From behind me, a trio of shots narrowly misses my head as a group of pegasi fly by, firing reign-operated machine guns. I divert a portion of my focus to put up a forward ward, keeping my brains safe from any further shots for the moment. With ease and precision, I let fly a burst of my own, which downs one of the flying attackers and sends him crashing into the tents below.

Their return fire pangs against the metal of the building that holds me as I dart around to avoid their fire. “Jet, I need some cover!” is all I can manage to get out before I’m in the air to dodge another volley.

Jet turns his significantly larger firearm on my attackers, letting loose a heavy volley and riddling one of them with holes. Their attention diverted, I manage to get a shot in of my own, piercing the wing of the final attacker and sending him hurtling towards one of the towers. The collision topples the structure, sending it crashing over the fence.

Satisfied, Jet lands in front of the warehouse structure to get a better look at its contents. He isn’t given much time to react, however, as four tons of its contents come roaring out to meet him. He barely manages to leap out of the way as the appendages of a large modified utility crane swing towards him, crashing into the dirt. A light machine gun, mounted onto the side of the cockpit, opens fire on my comrade as he gallops away from the hail of projectiles. I open fire with my own weapon, two bursts pinging off the dense metal exterior of the machine while the final burst makes its way towards the cockpit. The unicorn piloting the machine reacts just in time, putting up a magical ward which re-directs my fire off to the side.

He manages to split his attention, opening fire on me while swinging the massive crane towards Jet. I manage to avoid the attack, but the impact of the crane heaves Jet into the air, his limp body crashing into the tents below. Before I have time to respond, I spot the commander perched atop the machine, bringing up a large magical blade to carve open the cockpit of the crane. As she pulls the torn section aside, the commander lunges in towards the pilot. From my position, I can’t see the struggle, but the pilot’s screams can heard clearly through the comms as she tears him from his seat, and onto the dirt, before putting a well-aimed round through his neck.

As I look around, my scans don’t detect any sort of magically-based life, so I float down to the ground, the commander landing next to me. Starwind is already heading for Jet’s body, and a quick scan shows he’s still alive, though we all know that doesn’t mean much right now; he’s still got a while to hold on. The commander removes her helmet, letting her azure mane drape down her shoulders. As she gives a quick look around, I find myself entranced by her yet again. Somehow, she reminds me of somepony else every time I see her, though I can’t put my hoof on why. Before I get too lost in thought, however, I notice that her gaze seems very trained on the excavation site behind the terrorist camp. As I trot over to her position, it doesn’t take me long to see why.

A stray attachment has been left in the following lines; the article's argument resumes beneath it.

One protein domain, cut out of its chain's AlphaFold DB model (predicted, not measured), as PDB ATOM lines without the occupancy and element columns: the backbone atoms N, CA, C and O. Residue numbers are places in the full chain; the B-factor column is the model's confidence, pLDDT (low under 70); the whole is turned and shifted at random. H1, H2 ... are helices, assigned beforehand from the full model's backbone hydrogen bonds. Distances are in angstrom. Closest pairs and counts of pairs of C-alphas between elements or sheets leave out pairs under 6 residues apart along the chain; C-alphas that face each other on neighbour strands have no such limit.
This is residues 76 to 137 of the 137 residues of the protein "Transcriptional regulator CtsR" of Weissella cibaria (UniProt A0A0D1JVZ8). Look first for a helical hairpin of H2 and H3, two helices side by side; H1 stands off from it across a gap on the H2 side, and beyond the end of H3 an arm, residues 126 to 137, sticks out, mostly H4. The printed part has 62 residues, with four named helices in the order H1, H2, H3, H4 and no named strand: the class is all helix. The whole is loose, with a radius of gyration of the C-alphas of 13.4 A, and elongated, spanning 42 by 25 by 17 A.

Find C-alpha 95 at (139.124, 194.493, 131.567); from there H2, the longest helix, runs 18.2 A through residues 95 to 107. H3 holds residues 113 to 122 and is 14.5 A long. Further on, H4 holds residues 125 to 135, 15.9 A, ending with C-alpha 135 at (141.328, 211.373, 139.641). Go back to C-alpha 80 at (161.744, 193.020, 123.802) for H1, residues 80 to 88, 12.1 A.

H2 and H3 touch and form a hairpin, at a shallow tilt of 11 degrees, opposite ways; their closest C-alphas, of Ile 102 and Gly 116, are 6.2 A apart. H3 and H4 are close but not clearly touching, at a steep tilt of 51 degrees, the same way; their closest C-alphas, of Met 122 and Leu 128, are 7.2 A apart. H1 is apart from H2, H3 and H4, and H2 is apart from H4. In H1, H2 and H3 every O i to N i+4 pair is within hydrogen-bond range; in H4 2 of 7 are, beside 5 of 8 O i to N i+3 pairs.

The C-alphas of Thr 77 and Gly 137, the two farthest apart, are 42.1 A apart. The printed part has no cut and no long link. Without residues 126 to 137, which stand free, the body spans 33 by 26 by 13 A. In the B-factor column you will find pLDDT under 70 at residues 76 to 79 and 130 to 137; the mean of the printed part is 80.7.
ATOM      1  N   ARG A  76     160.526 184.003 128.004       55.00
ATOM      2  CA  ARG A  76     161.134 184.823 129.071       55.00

Machines like the one we just encountered encircle the edges of a large crater, but it’s the contents of the crater that really interest me. A massive structure, the likes of which I’ve never encountered, lie uncovered within the depths of the crater, burrowing deep into the ground beneath. A large entrance is framed by ornate designs unlike any I’ve ever seen before; they don’t appear to originate from any culture on Equestria. The structure is massive, and it appears that the entirety of its being is not even uncovered. Rather than sprawling upwards like the skyscrapers back home, the building seems to move downwards, like some sort of tomb. Its surface seems to be made of an unusual material; I doesn’t seem to be any sort of metal I've ever seen, but it still appears harder than rock. All along the surface lie carvings of a foreign nature, though they somehow look familiar.

It doesn't seem possible that these regressive terrorists could build something so massive, especially in such a short amount of time, and without getting noticed as well. No, it looks like they dug it out… but then, who did build it? It looks like it’s been here forever, but it doesn’t look exactly… ancient. In fact, sans the exotic carvings and impractical size of the structure, it seems to be modern in design, even slightly ahead of current technology. Exploration was always one of my passions, and I really wanted to see what came out of this, but it was way over any of our heads, and the commander knew it. She propped her helmet back into place, vents hissing as it adjusted the air contents.